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Early in 2020, amidst the devastating bushfires that ravaged Australia, Bear, the USC x IFAW koala detection dog was deployed to Peak View in NSW, at the site of Two Thumbs Wildlife Sanctuary.
The Sanctuary, run by James Fitzgerald, had been destroyed by the Good Good Fire on 23rd January and was dealt a second blow when a firefighting air tanker crashed while trying to protect the sanctuary, killing the three US firefighter crew onboard. The Hercules water bomber (an aircraft filled with water to dump thousands of litres of water and fire retardant on out-of-control blazes) had been deployed in an effort to regain control of the fires at Two Thumbs as the flames were too large to be dealt with by fire trucks.
“When we heard the devastating news of Two Thumbs Wildlife Sanctuary being destroyed this past January, we deployed USC X IFAW’s detection dog, Bear, to help search for survivors” says IFAW’s Josey Sharrad.
Bear and the team visited the area to look for surviving koalas in need of rescue. Using the scent of their fur, Bear located a mother koala and her joey. The koalas, named Jessie and Amelia, were brought to Australian National University, where they received emergency care and embarked on a specialised rehabilitation plan led by Dr. Karen Ford. During a checkup, the team performed an ultrasound and discovered exciting news – Jessie was pregnant!
Baby koala seen during ultrasound © Taronga Zoo - Dr Larry Vogelnest
Six months later, on 26th August 2020, it was time for Jessie, Amelia and the new addition to their family (a pouch joey now called Jazz) to be released back into the wild. The family’s release also coincided with that of two other bushfire survivors: koalas Jarrah and Mark.
Vet Arianna, who had been present at the rescue (and a big Bear fan!), conducted thorough health checks of all the koalas, including a quick peek at joey Jazz. With support from the IFAW team, she deemed them all healthy for release!
Jarrah was first to be returned to the wild and the team got ready to trek out to the release spot for Jessie, Amelia, Jazz and Mark. Mark was found as a young, orphaned koala and was placed with Jessie and Amelia during his rehabilitation process. Jessie and Mark developed a strong bond so it was decided to keep them together in hope that Jessie could guide him on how to be a wild koala.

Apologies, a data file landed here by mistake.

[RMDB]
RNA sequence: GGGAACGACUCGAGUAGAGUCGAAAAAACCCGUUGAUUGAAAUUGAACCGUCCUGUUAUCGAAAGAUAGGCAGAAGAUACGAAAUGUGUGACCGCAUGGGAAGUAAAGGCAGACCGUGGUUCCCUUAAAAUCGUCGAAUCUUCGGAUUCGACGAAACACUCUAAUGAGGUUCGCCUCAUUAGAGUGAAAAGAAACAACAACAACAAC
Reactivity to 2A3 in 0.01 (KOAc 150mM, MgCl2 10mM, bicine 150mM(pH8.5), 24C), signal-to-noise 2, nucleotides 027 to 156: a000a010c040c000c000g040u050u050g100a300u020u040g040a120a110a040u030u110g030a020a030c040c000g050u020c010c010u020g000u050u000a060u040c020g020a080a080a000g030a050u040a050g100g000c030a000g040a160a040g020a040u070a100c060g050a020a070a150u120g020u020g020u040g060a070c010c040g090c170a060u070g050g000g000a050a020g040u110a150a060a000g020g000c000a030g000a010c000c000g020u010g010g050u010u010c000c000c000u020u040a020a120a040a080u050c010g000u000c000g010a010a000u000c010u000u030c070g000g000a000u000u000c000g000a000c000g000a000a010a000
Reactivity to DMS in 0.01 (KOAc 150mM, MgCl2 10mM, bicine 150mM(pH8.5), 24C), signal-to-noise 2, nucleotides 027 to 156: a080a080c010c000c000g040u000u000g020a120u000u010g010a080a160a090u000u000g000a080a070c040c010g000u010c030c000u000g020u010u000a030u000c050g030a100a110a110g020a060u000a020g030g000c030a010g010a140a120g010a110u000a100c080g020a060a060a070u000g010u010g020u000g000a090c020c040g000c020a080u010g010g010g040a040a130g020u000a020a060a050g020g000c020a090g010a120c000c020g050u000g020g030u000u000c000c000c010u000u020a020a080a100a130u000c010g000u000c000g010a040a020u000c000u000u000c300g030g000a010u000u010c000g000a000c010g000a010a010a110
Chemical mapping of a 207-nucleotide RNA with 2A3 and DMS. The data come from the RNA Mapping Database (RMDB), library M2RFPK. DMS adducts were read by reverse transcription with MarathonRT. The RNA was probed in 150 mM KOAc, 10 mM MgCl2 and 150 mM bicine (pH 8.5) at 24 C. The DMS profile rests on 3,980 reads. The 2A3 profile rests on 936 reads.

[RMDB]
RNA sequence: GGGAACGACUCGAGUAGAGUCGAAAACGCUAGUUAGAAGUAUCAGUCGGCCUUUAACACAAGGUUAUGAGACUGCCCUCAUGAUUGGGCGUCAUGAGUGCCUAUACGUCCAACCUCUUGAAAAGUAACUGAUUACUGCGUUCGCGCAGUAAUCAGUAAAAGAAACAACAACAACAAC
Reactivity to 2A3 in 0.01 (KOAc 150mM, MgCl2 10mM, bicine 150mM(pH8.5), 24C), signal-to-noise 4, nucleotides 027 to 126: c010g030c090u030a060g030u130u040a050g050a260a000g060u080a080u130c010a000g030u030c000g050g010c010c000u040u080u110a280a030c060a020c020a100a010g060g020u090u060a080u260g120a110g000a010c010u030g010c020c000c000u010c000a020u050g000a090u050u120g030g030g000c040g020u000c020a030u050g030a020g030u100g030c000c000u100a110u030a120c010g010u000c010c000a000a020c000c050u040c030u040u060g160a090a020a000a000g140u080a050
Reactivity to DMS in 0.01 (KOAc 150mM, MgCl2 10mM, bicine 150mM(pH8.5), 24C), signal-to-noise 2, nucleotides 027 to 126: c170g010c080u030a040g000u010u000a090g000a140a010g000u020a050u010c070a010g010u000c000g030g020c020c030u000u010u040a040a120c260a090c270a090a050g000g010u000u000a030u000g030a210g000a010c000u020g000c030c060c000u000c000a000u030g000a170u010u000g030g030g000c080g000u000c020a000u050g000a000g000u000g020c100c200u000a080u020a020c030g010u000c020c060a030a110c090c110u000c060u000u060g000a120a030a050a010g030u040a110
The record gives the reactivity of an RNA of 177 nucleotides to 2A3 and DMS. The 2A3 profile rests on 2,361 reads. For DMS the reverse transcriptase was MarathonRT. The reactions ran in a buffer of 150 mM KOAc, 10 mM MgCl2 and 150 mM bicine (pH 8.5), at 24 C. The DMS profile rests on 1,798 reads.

The trio (plus Jazz) were carried in soft, pouch-like bags to the release site where a suitable tree was found for each of them. Koalas are highly dependent on the eucalyptus trees of their native range, so their chance of survival increases dramatically when returned to the same place. The bag was placed under the tree and the koalas, in their own time, hopped out and up into the treetops, with a cursory glance back at the team who saved them.
Since their release, James and the ANU team have been tracking the koalas using GPS location collars and, initially, all four remained close together. As time moved on, they started to spread out a little more and will continue to be tracked for months to come to help ensure their survival.
The ability to rescue, rehabilitate and release animals back into their natural habitats is the core of IFAW’s mission. We believe that every animal matters. The work that is done with partners and projects across Australia and around the world to help animals in need would not be possible without the help of our generous supporters.
“In the complete journey from rescue to rehabilitation, and onward to the release of these koalas back into the place they call home, we are proud to be have been part of many individual animals' successes,” says IFAW’s Josey Sharrad.
With bushfire season soon expected, IFAW and USC will continue to work alongside partners to be ready to respond to rescue and rehabilitation needs.
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